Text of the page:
Defence administers controls on the export of military and dual-use goods and technologies through four key pieces of legislation. The Defence Trade Controls Act 2012 provides the legislative basis for the controls of the intangible supply, publication and brokering of defence and strategic goods and technology. The Act was enacted in 2012 to strengthen Australia’s existing export controls and to align them with international best practice.
The Act underwent amendments in 2015 following extensive stakeholder consultation. One such amendment included the addition of a mechanism to provide for review of the operation of the Act after two years of the offence provisions being commenced, which occurred on 2 April 2016.
The aim of the Review is to evaluate the operation of the DTC Act and deliver recommendations that ensure the Act is an effective component of Australia’s export control regime that appropriately addresses current and future national security requirements.
The Review will also aim to ensure the Act provides appropriate levels of regulation and security for controlled technologies, aligns with international best practice for export controls, and is not unnecessarily restricting trade, research and international collaboration.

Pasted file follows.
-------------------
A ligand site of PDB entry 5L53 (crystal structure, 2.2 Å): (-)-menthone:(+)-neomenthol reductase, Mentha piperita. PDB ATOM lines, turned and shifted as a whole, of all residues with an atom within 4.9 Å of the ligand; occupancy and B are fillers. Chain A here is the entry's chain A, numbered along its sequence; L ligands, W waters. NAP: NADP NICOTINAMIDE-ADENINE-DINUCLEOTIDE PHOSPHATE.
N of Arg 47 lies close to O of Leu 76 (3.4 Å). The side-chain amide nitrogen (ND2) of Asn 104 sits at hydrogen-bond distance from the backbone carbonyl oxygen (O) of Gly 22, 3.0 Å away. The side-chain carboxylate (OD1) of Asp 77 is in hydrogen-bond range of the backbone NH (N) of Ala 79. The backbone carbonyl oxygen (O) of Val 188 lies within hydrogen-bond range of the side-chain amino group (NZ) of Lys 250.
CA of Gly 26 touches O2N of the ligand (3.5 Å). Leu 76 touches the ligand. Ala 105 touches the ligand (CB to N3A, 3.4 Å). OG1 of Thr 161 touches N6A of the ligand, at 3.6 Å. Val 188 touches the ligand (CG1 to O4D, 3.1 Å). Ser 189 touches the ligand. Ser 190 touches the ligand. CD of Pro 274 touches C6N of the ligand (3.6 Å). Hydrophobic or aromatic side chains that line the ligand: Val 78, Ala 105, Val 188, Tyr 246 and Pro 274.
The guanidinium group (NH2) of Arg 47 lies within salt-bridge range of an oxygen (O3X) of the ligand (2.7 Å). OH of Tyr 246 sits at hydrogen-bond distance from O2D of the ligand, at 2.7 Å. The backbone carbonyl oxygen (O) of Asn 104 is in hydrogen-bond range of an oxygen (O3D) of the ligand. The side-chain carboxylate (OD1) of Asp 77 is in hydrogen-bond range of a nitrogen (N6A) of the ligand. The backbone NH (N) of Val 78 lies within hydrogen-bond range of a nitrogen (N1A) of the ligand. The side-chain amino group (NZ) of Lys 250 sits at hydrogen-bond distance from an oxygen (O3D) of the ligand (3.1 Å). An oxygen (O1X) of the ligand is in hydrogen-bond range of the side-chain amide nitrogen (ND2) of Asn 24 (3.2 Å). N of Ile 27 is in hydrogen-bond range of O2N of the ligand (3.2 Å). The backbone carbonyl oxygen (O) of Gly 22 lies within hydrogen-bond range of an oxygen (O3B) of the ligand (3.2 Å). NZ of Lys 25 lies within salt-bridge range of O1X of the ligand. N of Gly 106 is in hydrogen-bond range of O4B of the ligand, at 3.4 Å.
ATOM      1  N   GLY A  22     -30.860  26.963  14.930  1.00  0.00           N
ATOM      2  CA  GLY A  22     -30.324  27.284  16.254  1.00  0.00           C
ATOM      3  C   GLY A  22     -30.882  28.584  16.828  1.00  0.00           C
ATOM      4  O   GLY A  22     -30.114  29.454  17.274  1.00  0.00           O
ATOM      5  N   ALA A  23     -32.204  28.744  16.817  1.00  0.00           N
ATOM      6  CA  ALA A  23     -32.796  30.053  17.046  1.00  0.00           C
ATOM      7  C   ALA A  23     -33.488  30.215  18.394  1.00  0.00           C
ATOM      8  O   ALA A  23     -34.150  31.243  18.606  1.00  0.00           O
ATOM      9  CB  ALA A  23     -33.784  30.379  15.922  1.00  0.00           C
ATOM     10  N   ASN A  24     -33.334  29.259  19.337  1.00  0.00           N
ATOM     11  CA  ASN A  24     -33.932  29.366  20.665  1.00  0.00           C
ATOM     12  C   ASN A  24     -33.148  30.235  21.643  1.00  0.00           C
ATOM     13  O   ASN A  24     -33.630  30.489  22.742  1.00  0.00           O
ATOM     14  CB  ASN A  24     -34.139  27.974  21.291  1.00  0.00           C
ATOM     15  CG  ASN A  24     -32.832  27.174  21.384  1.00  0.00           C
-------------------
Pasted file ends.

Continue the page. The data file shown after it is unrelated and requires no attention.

The Review is mandated by section 74B of the Act:
The Review is limited to the operation of the Act but subsection 74B(1) specifically excludes Parts 3 and 4 – that relate to the Defence Trade Cooperation Treaty between Australia and the United States of America – from scope of the review.
The Review will examine all other Parts of the Act to provide evidence-based, practical recommendations for improvements to the Act and supporting policy. In particular, the Review will consider:
Consultation and delivery
Stakeholder input on the operation and effectiveness of the Act is crucial to the review. Accordingly, the review will involve extensive engagement with relevant stakeholders, including relevant Federal Ministers and government agencies, and representatives from industry, higher education and research sectors. This will occur through consultation, the release of papers, and receipt of submissions to ensure stakeholder views are considered before making recommendations.
The Review’s final report will be provided to the Minister for Defence.